Prayer for the Acceptance of God’s Will: Line One

Oh Lord, I know not what to ask of thee.

      One life’s ironies: the times when I need God’s help and guidance most are when I don’t know how to ask for them. “I know not what to ask” doesn’t mean I have no specific outcome in mind: it’s the recognition that another outcome may very well be holier than the one I’m requesting.


O Lord, I know not what to ask of thee. Thou alone knowest what are my true needs. Thou lovest me more than I myself know how to love. Help me to see my real needs which are concealed from me. I dare not ask either a cross or consolation. I can only wait on thee. My heart is open to thee. Visit and help me, for thy great mercy’s sake. Strike me and heal me, cast me down and raise me up. I worship in silence thy holy will and thine inscrutable ways. I offer myself as a sacrifice to thee. I put all my trust in thee. I have no other desire than to fulfil thy will. Teach me how to pray. Pray thou thyself in me.   Amen. (From A Manual of Eastern Orthodox Prayers, Crestwood, NY: St. Vladimir’s Seminary Press, 1991, p.24)

About the Author of this prayer:

Metropolitan Philaret was the son of a Russian Orthodox priest who became a priest himself. He taught at St. Petersburg Theological Academy, and eventually became the Metropolitan of Moscow – a ranking somewhere between archbishop and patriarch. Not quite on par with the pope, but awfully close. He worked for offering scripture and other teachings in Russian so more people could read them. He wrote a catechism that is still in use. I suspect Philaret was a very busy man who had his share of difficulties.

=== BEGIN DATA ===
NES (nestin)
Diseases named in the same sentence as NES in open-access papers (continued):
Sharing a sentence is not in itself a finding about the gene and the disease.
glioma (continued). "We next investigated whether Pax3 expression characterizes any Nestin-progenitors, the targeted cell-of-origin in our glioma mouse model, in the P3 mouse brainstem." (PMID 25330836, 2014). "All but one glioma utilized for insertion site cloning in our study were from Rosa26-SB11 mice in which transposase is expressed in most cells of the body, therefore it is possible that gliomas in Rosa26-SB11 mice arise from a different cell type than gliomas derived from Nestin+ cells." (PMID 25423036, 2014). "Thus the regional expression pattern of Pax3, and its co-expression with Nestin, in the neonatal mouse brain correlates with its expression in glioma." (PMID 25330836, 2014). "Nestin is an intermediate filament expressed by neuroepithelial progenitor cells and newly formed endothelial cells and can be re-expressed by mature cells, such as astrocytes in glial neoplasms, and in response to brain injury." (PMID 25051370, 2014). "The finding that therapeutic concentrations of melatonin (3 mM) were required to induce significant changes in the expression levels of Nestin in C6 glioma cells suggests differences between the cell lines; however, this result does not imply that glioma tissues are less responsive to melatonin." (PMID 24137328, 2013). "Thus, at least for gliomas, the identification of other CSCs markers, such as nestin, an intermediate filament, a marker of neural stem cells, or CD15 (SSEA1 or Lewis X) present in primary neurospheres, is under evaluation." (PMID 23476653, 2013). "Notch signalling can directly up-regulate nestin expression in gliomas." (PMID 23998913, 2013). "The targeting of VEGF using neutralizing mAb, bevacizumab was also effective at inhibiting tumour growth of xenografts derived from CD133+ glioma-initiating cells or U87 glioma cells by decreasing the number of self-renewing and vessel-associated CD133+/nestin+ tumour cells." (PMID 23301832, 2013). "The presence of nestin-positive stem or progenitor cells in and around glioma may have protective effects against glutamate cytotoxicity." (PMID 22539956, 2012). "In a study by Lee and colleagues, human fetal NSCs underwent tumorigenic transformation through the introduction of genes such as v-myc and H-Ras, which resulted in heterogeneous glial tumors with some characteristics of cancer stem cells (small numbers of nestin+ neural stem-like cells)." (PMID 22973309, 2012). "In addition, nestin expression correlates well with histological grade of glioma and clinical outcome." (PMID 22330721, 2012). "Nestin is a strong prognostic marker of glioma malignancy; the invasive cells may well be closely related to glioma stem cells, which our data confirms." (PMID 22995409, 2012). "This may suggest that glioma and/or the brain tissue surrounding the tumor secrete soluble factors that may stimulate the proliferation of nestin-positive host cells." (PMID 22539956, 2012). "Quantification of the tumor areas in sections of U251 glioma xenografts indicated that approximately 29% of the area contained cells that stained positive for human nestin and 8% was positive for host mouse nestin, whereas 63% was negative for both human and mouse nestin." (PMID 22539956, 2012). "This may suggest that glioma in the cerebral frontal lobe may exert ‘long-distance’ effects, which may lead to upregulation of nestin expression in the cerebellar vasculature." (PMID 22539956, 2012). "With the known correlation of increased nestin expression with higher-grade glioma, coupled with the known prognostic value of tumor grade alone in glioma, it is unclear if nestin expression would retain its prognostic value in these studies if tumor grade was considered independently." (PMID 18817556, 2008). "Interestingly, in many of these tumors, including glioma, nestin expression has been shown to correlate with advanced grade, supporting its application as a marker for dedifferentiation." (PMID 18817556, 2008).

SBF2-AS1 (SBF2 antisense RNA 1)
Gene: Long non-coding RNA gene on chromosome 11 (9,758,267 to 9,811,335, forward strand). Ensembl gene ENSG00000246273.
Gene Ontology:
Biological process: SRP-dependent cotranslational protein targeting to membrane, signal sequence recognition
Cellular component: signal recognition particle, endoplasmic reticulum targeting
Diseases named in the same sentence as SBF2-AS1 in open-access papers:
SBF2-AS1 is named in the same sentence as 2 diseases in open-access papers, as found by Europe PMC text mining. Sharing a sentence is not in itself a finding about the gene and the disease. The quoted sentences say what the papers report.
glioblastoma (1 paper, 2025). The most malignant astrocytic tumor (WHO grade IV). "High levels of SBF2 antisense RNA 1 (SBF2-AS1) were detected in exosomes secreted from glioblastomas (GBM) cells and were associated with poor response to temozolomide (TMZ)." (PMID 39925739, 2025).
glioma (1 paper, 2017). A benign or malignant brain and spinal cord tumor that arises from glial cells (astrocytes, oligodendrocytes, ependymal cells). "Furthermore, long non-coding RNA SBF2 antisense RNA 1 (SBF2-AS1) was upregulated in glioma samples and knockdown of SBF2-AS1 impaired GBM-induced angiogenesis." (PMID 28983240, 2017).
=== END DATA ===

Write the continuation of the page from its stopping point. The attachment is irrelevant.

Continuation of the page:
6 thoughts on “Prayer for the Acceptance of God’s Will: Line One

  1. Most assuredly the things I want are rarely the things I need. To acknowledge this up front is to remain open to God’s will and the theodicy inherent in that relationship. It has an humbling effect on me just now as I come before the Almighty.

    1. Interesting you bring up theodicy as inherent in our relationship with God. In the end, is choosing what is not God’s will something that leads to evil and destruction?

      1. I would say that it can–“lead” being the operative word–though I think in my case it primarily results in a less robust relationship–unhealthy, even (a la Nietzsche). Whether God ordained free will or we invented it, I believe God’s will is the final reality in this “best of all worlds” and that the more we understand that God’s ways are not our ways the closer we come to surrender. What say ye?

        1. Hi Bill,

          Always an interesting subject, will of God and my own will. I think the will of God is much like the Word of God: expressed in creating and living ways rather than a set of plans. Accepting God’s will is accepting the holiness of God and the love that binds the universe together – and asking to participate in a meaningful way here and now. I also am quite sure that my perspective is way too small to come close to the living truth of it all – way beyond my comprehension, but ever near for my participation.

          1. Thanks for the comments, Bill! You always get me thinking of things I would otherwise miss – and that’s a grace, to be sure! Peace, Johnna

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